For a rather in depth look at how wrought iron was carburized commercially as it used to be done in the UK I can recommend "Steel Making before Bessemer", vol I Blister Steel"  Kenneth Charles Barraclough

Note that what most "experimental" work on such processes tend to ignore are the energy costs of doing them back in earlier times.  I've been a part of an iron smelting team but we didn't have to spend weeks chopping and hauling wood and then charcoaling it before we could start a smelting run!

When people tell me they have no access to medium to high carbon steels I ask them how they got their computer since there are *no* cars, trucks, buses, where they are?  Most shade tree mechanics have scrap piles with metals that would have medieval smiths drooling to use.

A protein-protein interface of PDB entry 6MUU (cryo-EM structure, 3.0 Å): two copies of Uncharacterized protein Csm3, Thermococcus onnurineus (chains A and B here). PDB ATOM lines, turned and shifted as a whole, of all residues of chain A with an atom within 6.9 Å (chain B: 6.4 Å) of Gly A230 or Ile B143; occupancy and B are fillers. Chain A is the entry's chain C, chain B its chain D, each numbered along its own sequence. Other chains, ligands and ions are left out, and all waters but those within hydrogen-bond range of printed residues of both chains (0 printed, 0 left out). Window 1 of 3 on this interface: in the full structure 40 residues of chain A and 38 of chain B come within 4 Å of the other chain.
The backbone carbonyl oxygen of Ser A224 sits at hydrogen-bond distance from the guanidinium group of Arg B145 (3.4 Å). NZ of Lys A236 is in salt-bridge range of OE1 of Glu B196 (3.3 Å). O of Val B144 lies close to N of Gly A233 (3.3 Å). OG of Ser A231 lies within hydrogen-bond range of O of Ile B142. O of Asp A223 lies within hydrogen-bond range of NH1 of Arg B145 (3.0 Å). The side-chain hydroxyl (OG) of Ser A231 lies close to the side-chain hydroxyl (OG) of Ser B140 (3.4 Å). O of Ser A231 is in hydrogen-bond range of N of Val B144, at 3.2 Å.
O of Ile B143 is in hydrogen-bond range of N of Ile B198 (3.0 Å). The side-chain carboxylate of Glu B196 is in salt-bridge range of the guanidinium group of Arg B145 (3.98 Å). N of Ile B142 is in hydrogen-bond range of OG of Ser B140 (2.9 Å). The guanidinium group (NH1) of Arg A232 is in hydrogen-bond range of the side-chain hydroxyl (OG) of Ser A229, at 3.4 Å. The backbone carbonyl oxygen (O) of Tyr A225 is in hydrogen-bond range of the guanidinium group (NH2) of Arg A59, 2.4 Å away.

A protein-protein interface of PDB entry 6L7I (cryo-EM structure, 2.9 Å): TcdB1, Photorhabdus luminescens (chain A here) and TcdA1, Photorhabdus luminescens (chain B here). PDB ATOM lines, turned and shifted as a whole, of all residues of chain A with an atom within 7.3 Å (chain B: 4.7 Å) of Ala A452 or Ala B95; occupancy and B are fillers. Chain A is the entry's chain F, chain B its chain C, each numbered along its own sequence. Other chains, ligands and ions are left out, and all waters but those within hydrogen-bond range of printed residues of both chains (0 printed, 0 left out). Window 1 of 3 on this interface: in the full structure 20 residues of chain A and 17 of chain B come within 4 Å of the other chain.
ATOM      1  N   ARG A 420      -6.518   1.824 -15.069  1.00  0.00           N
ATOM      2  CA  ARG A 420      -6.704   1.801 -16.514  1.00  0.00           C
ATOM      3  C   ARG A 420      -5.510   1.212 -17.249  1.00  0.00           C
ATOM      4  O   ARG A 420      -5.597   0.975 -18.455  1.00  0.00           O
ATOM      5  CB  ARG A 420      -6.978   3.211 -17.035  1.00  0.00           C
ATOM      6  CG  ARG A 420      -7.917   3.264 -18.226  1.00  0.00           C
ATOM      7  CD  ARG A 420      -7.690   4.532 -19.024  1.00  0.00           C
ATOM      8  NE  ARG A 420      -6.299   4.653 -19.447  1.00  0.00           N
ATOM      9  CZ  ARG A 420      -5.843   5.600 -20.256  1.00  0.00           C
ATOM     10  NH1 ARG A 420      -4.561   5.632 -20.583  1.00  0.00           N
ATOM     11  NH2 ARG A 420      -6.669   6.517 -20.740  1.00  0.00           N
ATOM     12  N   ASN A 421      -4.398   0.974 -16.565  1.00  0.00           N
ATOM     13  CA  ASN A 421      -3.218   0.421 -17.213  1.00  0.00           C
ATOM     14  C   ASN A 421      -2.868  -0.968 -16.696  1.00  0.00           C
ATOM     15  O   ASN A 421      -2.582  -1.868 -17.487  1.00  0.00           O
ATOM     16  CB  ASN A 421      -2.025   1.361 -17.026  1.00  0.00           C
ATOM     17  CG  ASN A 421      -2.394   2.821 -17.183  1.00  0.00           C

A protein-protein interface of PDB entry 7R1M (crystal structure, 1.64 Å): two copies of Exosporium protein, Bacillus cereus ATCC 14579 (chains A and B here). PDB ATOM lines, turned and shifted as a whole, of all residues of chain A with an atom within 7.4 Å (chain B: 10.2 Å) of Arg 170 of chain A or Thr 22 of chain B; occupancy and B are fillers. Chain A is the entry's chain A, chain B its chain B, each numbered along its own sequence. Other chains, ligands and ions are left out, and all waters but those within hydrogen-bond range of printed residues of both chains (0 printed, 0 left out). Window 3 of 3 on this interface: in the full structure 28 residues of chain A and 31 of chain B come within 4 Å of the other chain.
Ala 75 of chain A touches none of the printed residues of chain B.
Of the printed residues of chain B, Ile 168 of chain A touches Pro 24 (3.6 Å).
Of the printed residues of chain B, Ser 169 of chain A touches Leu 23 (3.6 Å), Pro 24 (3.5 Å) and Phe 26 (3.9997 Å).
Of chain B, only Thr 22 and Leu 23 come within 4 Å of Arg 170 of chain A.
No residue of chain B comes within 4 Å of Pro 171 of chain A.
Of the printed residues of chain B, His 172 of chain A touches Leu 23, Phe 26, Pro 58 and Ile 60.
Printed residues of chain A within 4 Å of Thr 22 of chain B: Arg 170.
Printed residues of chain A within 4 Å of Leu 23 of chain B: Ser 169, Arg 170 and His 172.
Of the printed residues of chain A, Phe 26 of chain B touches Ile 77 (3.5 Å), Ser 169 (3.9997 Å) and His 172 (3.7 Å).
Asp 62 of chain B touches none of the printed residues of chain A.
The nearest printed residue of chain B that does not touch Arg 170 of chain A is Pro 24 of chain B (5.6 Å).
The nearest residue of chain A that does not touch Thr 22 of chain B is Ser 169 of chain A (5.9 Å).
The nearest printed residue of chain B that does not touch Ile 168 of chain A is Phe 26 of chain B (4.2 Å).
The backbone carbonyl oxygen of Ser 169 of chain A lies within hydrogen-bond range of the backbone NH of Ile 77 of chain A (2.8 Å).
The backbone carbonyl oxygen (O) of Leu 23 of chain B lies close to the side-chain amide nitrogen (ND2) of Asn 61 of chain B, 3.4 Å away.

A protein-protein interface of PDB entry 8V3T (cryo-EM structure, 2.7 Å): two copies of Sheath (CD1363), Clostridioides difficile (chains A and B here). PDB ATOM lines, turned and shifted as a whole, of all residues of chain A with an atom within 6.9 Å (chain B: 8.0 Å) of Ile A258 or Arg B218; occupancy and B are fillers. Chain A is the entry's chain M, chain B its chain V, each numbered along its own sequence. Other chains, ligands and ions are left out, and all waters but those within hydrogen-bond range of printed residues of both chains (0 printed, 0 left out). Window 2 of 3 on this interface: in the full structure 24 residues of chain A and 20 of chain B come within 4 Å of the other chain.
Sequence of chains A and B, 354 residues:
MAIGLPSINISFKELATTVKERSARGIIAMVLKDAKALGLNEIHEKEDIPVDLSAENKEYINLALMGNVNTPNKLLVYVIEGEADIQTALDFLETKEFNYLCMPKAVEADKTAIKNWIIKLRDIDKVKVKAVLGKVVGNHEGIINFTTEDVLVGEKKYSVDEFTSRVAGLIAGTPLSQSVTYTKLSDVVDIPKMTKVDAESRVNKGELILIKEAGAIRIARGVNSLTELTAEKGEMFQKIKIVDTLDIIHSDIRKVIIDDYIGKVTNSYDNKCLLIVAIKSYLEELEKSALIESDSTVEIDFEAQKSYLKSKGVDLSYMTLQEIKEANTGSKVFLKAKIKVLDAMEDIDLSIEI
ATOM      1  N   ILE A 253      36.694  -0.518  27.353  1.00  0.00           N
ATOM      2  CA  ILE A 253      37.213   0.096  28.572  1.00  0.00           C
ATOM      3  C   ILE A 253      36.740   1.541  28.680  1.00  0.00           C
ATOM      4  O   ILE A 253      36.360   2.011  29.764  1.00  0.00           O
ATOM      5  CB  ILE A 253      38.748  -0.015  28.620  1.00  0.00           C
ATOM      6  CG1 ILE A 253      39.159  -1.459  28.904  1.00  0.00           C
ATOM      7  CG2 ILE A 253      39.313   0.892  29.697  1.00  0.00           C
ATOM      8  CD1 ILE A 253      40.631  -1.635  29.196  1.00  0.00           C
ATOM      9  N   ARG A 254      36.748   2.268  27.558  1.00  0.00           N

Now choosing to use archaic materials *is* a valid personal choice for certain reasons; but will you allow puddled wrought iron or osmond process or bloomery iron?  As the Japanese tatara furnace shows; a bloomery can produce everything from very low carbon wrought iron to high carbon steels (and even cast iron---which is generally considered a mistake!)   Going archaic is usually done for experimental reason and/or bragging rights.  It is not a  very effective way to make items commercially!